On Benchmarking

“Assess, don’t assume,” I often say. Yet what did I do when my coaching client, Jay, said he needs to learn how to consider ideas that he doesn’t like?

I initially bought into his assumption that he doesn’t know how…before remembering to assess, not assume.

“On a 1-10 scale, with 1 being low and 10 high,” I asked, “where would you peg your current ability to consider ideas that you don’t like?”

Jay gave himself a 5.

“In those situations at a level 5, what is going on in your head?”

Jay shared his thinking. “This idea may have potential,” he said, “but if I do it this way, will I get what I want?”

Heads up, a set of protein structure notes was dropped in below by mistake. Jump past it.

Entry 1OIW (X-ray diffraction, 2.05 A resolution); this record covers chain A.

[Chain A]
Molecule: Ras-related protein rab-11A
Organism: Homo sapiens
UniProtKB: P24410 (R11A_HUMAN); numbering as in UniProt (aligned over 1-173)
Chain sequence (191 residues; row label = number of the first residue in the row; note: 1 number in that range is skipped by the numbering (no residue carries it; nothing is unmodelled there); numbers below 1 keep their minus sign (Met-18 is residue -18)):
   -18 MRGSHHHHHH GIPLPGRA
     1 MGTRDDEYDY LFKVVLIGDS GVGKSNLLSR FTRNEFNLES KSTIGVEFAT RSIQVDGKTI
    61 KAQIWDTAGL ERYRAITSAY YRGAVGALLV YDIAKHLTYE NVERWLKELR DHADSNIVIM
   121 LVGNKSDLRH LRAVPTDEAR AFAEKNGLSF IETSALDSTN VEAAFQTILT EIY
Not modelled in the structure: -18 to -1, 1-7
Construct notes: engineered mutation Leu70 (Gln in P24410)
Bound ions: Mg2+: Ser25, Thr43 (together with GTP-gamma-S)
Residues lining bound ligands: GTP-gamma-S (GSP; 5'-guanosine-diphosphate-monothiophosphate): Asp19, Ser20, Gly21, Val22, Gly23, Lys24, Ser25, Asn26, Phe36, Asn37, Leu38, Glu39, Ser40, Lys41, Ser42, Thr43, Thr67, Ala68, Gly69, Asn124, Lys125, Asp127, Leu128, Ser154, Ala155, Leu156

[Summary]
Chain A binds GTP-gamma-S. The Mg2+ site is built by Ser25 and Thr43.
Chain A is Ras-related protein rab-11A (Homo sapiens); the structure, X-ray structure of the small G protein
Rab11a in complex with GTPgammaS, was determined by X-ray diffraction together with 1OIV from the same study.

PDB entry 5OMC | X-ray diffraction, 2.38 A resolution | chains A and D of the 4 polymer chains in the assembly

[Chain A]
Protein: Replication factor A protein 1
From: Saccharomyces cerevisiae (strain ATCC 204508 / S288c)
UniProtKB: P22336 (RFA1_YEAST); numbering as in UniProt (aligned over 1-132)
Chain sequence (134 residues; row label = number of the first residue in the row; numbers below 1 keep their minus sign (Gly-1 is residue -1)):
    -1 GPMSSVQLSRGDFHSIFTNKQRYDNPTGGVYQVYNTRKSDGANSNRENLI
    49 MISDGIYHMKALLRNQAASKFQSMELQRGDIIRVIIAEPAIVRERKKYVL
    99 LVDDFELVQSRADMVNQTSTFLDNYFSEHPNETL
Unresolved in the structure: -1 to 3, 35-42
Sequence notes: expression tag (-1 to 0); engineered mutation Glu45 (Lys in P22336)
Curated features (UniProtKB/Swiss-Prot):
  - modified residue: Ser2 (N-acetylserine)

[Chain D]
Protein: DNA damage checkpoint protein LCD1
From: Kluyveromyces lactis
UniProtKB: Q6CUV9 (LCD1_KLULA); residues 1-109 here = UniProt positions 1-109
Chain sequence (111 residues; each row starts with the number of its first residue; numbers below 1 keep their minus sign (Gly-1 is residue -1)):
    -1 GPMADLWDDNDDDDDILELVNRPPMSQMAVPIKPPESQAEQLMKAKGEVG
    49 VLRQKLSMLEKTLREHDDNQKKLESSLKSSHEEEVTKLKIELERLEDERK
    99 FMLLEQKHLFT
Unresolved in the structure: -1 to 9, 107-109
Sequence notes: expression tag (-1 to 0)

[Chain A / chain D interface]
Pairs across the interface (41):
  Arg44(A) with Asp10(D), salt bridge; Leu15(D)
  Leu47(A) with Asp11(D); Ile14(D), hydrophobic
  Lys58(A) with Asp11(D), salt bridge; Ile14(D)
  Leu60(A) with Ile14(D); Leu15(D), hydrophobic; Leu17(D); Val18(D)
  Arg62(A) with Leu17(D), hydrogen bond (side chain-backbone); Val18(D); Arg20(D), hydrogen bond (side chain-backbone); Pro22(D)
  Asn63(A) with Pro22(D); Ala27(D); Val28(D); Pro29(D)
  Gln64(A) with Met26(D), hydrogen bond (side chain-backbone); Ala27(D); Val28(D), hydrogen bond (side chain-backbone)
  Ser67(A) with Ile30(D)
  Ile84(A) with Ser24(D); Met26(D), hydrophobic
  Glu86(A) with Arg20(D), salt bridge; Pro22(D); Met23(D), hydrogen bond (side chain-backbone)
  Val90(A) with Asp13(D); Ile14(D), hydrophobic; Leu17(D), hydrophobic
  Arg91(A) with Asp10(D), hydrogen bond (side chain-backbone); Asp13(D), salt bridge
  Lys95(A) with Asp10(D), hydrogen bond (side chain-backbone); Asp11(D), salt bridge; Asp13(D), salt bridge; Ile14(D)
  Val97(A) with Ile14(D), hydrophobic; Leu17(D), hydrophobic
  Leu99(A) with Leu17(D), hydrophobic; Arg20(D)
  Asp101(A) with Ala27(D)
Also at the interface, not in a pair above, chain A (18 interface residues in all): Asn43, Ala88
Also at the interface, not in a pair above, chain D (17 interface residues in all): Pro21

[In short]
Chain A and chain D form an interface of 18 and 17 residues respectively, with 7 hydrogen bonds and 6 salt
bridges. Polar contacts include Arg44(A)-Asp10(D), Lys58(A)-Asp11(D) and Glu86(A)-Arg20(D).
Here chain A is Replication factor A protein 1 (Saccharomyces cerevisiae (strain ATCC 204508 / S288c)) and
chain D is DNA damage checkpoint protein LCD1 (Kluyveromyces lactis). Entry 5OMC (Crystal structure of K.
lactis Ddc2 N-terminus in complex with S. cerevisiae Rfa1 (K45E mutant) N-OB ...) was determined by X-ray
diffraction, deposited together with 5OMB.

Notice the number of I’s in Jay’s question.

“Now, remember a time when you changed your mind about an idea you didn’t like.”

Jay described an interdepartmental scramble for diminishing dollars, when funding another leader’s initiative would mean nixing his own. “Is fighting for these resources the right thing for the organization?” he remembered asking himself. “On further consideration, I realized that fairness meant reallocating resources for the greater good.”

Not a single I in his question.  Jay scored himself “at least an 8.”

Benchmarking examples of his own behavior narrowed Jay’s developmental gap. It also taught him a lot about himself.  When I asked what coaching assignment he would commit to completing before our next session, Jay said this: “I’ll journal about some of the successes from my past so I can model my best behaviors.”

Now that’s an idea worth liking.